Additionally, Kaplan runs many free practice tests and seminar events across the country throughout the year and online These include free full-length practice tests, admissions seminars and informational sessions on the entire admissions process. We also have helpful tools and resources on our Facebook page, such as online quiz banks, and Twitter.

What is your policy regarding retaking the course, if one exists?

We do allow students to retake our course, if they do not achieve their desired score goal, as part of our Higher Score Guarantee. If you take our program, attend all classes (or make-up classes), take all the practice tests, do all your homework, and don’t reach your individual score goal – whether that’s 5 points or 10 points – you can take the course again for free. If you take our program and your score doesn’t improve, you can get your money back.

What percentage of your students are accepted to U.S. MD or DO medical schools?

This is information we don’t have, however what I can tell you is that twice as many doctors prepared with Kaplan for the MCAT than with any other course.* The fundamental reason we are successful as a company is because we are successful at helping students achieve their goals.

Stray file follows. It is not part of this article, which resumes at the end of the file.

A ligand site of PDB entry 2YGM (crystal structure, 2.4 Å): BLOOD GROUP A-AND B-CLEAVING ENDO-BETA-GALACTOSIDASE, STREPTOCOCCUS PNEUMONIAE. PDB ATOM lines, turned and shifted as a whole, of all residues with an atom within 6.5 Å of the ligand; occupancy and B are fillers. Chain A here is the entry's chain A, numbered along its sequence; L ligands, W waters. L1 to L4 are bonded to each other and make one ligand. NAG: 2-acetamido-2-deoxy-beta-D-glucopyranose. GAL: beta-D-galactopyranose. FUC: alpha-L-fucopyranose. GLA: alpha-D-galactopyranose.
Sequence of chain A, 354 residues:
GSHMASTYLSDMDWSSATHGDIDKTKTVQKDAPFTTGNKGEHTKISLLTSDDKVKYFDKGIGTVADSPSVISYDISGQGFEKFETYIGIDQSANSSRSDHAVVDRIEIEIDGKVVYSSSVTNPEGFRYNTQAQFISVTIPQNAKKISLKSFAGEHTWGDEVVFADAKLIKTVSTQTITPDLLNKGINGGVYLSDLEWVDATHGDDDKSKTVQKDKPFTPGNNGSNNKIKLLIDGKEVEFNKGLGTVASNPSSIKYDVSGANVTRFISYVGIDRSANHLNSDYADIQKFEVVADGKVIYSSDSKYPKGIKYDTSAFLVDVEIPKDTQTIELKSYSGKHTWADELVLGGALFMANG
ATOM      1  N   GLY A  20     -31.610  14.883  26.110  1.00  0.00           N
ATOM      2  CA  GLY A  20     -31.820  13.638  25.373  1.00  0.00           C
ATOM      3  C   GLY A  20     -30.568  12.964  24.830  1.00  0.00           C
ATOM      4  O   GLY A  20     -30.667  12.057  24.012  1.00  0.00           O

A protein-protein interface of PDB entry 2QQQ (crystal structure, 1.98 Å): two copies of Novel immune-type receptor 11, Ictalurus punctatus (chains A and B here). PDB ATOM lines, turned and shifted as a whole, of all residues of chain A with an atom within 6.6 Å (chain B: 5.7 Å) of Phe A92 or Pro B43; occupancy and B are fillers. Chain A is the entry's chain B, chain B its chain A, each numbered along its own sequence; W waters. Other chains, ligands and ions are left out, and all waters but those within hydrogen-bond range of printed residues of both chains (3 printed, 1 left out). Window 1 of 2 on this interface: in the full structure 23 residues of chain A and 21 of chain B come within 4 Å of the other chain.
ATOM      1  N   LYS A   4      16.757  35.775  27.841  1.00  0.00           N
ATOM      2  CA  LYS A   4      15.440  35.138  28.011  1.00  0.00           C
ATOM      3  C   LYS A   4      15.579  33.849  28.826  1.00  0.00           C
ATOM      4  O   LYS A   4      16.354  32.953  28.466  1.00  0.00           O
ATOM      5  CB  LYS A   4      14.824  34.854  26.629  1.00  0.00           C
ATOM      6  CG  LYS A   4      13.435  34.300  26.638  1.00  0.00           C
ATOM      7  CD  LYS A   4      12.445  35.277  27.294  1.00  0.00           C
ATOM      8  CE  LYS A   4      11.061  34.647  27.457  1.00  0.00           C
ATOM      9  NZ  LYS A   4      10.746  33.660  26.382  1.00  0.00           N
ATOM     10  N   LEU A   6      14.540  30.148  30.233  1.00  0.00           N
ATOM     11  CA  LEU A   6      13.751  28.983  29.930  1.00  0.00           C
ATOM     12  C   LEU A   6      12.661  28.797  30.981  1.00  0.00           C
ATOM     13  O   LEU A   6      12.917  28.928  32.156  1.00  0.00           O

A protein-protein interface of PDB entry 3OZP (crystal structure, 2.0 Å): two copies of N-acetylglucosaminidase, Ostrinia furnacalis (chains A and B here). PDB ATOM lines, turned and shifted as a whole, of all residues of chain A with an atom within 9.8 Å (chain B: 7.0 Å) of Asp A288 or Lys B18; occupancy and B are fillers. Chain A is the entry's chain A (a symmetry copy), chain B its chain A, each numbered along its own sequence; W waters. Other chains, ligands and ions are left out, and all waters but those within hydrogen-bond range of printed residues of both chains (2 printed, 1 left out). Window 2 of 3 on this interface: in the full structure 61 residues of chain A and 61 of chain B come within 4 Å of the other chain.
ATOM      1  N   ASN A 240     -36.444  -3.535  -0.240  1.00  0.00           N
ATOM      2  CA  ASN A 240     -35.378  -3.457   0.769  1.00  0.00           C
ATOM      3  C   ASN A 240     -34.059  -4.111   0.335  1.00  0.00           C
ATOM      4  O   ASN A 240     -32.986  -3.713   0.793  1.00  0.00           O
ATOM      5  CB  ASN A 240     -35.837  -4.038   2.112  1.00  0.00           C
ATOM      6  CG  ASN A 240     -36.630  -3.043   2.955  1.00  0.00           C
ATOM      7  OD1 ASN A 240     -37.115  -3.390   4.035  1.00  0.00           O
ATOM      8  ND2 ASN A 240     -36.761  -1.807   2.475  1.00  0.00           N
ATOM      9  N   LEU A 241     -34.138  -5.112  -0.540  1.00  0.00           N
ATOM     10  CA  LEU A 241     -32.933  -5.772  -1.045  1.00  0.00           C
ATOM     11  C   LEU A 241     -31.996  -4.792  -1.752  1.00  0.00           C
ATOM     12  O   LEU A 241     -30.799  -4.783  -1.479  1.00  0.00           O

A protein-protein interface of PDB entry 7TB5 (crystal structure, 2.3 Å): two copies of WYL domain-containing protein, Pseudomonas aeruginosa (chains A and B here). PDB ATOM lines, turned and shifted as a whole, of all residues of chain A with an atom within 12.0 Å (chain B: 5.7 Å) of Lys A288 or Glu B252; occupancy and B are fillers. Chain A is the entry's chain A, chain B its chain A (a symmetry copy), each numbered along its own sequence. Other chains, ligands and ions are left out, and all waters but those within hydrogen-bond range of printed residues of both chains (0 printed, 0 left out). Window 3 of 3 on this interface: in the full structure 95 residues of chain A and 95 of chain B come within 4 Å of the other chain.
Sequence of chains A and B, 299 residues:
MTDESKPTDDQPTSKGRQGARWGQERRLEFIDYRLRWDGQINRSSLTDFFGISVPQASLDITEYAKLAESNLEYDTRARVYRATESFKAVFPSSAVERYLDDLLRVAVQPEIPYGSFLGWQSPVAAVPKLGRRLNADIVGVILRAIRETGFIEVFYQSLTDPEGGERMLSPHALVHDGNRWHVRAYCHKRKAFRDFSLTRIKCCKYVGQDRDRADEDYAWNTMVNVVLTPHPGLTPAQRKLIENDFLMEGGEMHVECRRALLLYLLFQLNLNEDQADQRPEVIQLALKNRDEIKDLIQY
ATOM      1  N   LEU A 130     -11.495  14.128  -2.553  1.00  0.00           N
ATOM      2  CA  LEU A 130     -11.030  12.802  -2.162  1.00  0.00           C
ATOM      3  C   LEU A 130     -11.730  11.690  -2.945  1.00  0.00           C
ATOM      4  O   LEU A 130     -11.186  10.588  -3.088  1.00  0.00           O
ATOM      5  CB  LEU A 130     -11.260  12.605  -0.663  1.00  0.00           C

*Proven track record: Doctors refers to US MDs who were licensed between 2001-2010 and used a fee-based course to prepare for the MCAT. The AlphaDetail, Inc. online study for Kaplan was conducted between November 10 – December 9, 2010 among 763 US licensed MDs, of whom 462 took the MCAT and used a fee-based course to prepare for it.

Does your company provide admissions consulting?

Yes, Kaplan does offer medical school admissions consulting. The medical school application process is arduous and you need to find the right program, draft countless essays, orchestrate recommendations, and navigate the coveted interview process. Your Kaplan consultant can utilize your unique experience, personal goals, and passion to help you make a convincing case for your admission.Your consulting package can include whatever guidance you need depending on where you are in the medical school application process. You’ll start with a 15-minute introductory call, during which you and your consultant will determine how to structure your sessions together. The first 15 minutes of your first call are on us. This allows you to get to know your consultant before you begin, to make sure they are the best match for you. From there, you’ll act as a team, strategizing on how to build the most compelling application package for you.

||Read: Should I Use Medical School Admissions Consulting?||

Also note that we offer an MCAT Advantage Plus course, which includes our comprehensive MCAT Advantage On Site or Classroom Anywhere course plus three hours of one-on-one coaching from a Med School Mentor. To be clear, our Med School Mentors are not professional admissions consultants, but Advantage Plus students are certainly welcome to ask their mentors about their own personal experiences having successfully navigated the med school admissions process themselves. More broadly, Kaplan’s Med School Mentors are available to coach Advantange Plus students through the entire process, from making the most of your Kaplan MCAT course to the admissions process and medical school experience.